The government of Japan is investing in environmental upgrades for India's Alang shipbreaking yards, which are the busiest place in the world for the dismantling of obsolete vessels. Japan International Cooperation Agency (JICA) has agreed to give a soft loan to the Indian state of Gujarat $76 million to fund a range of improvements. India's Ministry of Shipping and the government of Gujarat will provide an additional $35 million.
The Gujarat Maritime Board, which will administer the project, said in a statement that the project will help the Alang yards to comply with international regulations and to safeguard the marine and coastal environment. The Board mentioned that it would involve the use of "advanced decontamination technology" to reduce the risk of fire – a leading cause of death in shipbreaking. The board also suggested that the project could lead to a substantial increase in employment, with direct jobs rising from 50,000 to 92,000. Contract tenders are expected this month, and the project is expected to reach completion in 2022.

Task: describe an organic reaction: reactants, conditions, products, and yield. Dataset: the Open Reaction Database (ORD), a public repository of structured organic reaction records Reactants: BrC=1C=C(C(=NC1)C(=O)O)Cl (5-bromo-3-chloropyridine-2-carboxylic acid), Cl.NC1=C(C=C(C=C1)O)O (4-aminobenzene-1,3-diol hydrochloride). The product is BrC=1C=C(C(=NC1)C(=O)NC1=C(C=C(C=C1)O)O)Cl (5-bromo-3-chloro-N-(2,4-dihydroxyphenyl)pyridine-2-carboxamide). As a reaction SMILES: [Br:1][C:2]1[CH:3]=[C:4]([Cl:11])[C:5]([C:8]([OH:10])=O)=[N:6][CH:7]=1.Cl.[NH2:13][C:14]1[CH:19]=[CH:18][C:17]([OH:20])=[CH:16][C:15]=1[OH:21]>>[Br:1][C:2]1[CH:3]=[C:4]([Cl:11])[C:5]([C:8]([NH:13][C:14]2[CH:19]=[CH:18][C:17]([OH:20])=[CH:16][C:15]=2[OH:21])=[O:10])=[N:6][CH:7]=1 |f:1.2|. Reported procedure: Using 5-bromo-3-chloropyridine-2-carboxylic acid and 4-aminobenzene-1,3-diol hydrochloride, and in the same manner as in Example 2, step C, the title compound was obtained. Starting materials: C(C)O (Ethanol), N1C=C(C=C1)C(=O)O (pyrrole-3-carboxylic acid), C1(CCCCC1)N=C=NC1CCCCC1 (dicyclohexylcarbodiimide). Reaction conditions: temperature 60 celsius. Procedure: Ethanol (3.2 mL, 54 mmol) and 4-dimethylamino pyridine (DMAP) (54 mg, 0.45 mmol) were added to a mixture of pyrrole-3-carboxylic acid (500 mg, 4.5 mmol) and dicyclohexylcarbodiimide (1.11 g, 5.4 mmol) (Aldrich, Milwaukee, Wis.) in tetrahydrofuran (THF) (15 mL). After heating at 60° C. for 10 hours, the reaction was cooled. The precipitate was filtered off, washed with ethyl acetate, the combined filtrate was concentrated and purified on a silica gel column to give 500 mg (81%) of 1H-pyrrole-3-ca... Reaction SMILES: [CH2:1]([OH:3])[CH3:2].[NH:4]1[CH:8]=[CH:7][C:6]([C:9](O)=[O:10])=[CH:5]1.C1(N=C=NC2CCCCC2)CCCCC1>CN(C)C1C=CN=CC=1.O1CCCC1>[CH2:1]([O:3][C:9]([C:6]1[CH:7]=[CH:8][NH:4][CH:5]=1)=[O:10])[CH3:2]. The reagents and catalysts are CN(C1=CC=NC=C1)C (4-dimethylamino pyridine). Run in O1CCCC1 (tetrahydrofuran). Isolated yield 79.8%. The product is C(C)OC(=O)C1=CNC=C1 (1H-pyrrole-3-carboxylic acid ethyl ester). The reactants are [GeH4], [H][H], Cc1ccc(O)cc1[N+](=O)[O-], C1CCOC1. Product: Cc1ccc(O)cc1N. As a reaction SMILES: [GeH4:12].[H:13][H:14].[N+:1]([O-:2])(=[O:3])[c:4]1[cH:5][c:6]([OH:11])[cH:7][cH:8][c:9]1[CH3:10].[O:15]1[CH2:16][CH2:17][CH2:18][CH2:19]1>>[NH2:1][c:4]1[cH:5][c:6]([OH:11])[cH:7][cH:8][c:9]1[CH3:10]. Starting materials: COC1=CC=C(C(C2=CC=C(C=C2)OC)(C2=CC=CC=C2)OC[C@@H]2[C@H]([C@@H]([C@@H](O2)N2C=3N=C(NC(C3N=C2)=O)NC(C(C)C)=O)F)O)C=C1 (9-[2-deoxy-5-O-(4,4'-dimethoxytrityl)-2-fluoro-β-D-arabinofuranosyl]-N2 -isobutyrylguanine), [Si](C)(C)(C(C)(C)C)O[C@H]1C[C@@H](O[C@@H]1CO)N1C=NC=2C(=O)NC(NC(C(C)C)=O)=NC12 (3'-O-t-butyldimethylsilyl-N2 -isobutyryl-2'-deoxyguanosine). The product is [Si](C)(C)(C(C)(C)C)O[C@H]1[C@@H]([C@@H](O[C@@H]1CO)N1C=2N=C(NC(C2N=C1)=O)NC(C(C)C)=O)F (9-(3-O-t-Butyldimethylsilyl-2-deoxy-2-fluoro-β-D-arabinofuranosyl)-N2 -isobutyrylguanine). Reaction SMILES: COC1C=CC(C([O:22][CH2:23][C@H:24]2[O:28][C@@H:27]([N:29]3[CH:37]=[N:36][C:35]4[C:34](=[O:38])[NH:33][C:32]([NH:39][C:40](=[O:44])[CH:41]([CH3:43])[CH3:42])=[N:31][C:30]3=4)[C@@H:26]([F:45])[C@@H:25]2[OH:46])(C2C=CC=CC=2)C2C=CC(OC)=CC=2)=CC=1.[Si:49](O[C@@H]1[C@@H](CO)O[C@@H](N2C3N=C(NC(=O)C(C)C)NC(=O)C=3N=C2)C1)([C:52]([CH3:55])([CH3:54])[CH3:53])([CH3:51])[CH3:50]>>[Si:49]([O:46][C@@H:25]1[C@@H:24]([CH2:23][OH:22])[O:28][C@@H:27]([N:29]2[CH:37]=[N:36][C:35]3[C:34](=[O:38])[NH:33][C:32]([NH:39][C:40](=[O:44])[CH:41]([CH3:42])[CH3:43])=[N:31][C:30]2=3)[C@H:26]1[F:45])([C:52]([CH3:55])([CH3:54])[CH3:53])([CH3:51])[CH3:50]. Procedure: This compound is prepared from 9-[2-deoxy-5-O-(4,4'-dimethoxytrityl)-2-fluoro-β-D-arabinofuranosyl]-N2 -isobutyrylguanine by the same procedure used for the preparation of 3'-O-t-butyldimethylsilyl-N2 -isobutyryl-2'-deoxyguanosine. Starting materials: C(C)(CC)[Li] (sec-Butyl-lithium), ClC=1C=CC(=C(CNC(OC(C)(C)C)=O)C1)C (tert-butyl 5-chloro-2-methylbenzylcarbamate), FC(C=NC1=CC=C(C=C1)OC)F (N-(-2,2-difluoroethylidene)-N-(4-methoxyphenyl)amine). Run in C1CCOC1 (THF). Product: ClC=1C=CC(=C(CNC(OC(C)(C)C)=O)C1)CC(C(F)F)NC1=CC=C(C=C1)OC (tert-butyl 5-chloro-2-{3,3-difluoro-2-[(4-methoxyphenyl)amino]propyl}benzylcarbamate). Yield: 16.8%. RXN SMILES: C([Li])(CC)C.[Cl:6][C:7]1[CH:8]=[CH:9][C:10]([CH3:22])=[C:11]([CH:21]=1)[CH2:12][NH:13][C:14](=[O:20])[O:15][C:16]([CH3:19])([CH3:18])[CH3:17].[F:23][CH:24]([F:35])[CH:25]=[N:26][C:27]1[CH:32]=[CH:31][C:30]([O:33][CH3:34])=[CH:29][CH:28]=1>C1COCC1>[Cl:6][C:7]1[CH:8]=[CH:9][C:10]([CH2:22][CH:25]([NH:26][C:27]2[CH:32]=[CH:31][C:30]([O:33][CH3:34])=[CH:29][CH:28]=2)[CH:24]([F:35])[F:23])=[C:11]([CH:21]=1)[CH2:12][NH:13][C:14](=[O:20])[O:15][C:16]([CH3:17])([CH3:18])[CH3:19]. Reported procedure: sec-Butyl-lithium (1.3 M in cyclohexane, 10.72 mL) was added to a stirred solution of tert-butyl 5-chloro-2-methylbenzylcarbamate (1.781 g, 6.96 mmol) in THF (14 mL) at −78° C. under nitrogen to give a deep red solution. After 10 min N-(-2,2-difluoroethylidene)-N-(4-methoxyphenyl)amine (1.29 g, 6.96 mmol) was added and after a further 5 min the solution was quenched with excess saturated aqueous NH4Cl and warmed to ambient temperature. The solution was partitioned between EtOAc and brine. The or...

Safety advocacy group NGO Shipbreaking Platform contends that beaching yards in India, Pakistan and Bangladesh are inherently polluting and dangerous, and that European shipowners should be required to bring their vessels to improved facilities for dismantling. Older vessels contain lead, asbestos, PCBs and other hazards, and it is difficult for shipbreakers to keep these contaminants contained on an unpaved tidal flat, the group contends. In addition, the death and injury rates at beaching yards have historically been much higher than at the better-equipped facilities in China and Turkey. The dangerous trend has not slowed: NGO Shipbreaking Platform reported four deaths and two injuries at South Asian yards in the second quarter.